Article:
Keep the wheel turning!

My thanks to Dr Julian Stirling – Chair of the Claverton Pumping Station Trust – for the following article.

“Bath’s original Georgian Pumping Station with a working 200-year-old waterwheel is at risk of never running again unless major repairs can be funded.  Claverton Pumping Station has set up a Just Giving fundraiser in the hope that this important part of Bath’s history can be saved.

Situated two miles from Bath’s centre on the Kennet and Avon Canal, Claverton Pumping Station is home to the giant 7 metre wide waterwheel, built in 1813 to ensure the canal didn’t run dry. The wheel used to power a beam engine capable of pumping over 2 million gallons of water into the canal each day. This water kept the canal functioning as a transport highway from Bristol and Bath to London during the Industrial Revolution.  It was one of the most powerful waterwheels in the country and a true testament to Bath’s often forgotten Industrial past.  

Whilst an electric pump does the work today, the original waterwheel and pumping station is open as an attraction with hundreds of visitors each year.  A team of twenty volunteers maintain the site and help give guided tours.  Architectural students also travel to witness its engineering heritage first hand.  

Earlier this year, cracks have started to form on the cast iron frame threatening its future.  Julian Stirling, Trustee of Claverton Pumping Station Trust CIO said:

 “Cracks in cast iron are very serious, and very hard to mend.  If the damage gets any worse it could be catastrophic. We can’t run the waterwheel again unless we find a way to fund the repairs.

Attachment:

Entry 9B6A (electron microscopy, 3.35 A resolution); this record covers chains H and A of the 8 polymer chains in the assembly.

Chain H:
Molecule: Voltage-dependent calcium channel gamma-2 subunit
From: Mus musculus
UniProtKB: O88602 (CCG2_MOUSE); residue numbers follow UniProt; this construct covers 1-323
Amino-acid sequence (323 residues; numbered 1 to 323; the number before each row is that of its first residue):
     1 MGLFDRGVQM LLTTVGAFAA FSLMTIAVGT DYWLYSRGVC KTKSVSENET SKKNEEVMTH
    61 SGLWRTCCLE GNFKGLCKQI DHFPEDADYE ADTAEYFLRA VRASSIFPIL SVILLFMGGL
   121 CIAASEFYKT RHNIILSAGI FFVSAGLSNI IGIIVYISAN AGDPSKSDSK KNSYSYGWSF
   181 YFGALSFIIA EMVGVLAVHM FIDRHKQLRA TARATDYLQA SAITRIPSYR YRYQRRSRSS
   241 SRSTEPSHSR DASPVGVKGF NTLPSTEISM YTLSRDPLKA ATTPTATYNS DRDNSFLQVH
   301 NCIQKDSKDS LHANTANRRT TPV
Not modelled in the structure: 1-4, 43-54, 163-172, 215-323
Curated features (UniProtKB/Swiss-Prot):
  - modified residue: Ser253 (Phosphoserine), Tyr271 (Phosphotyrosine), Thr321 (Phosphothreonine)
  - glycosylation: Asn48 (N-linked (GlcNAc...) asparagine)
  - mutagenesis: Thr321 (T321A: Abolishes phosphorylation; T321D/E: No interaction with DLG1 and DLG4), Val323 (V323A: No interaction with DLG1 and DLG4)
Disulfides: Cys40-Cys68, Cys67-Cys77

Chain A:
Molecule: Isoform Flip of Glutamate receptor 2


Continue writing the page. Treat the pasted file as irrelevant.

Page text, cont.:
“Inspecting and repairing the cracks will cost £10,000. That is an enormous sum for a volunteer-run museum.”

© Claverton Pumping Station Trust

Claverton Pumping Station has launched a fundraiser to raise the £10,000 needed to repair the machinery. People can support by donating directly on their Just Giving fundraising page here.

Neil Butters, BANES Councillor for Bathavon South, has endorsed the efforts to repair the Grade I listed pumping station by saying: “Claverton Pumping Station is a key piece of local industrial archaeology, well-known throughout the country. It provides an invaluable, operational example of how engineering challenges were successfully tackled centuries ago – and is kept alive by a dedicated band of volunteers. Its educational value will continue to increase with every year that passes. We really must save it for future generations.”

It is hoped if the funding is raised then the waterwheel could be restored and run as early as 2024, bringing this Regency technology back to life.  In the meantime, the pumping station will remain open to visitors throughout the Summer from April onwards, on the second Saturday and second Tuesday of each month, as well as the early May bank holiday.  

Julian Stirling added: “It’s incredible that we could run the pump last year, 209 years after it started operation. It would be a tragedy if that was the last time. We really hope people will donate on our Just Giving page and help us pass on a piece of Bath’s engineering heritage.”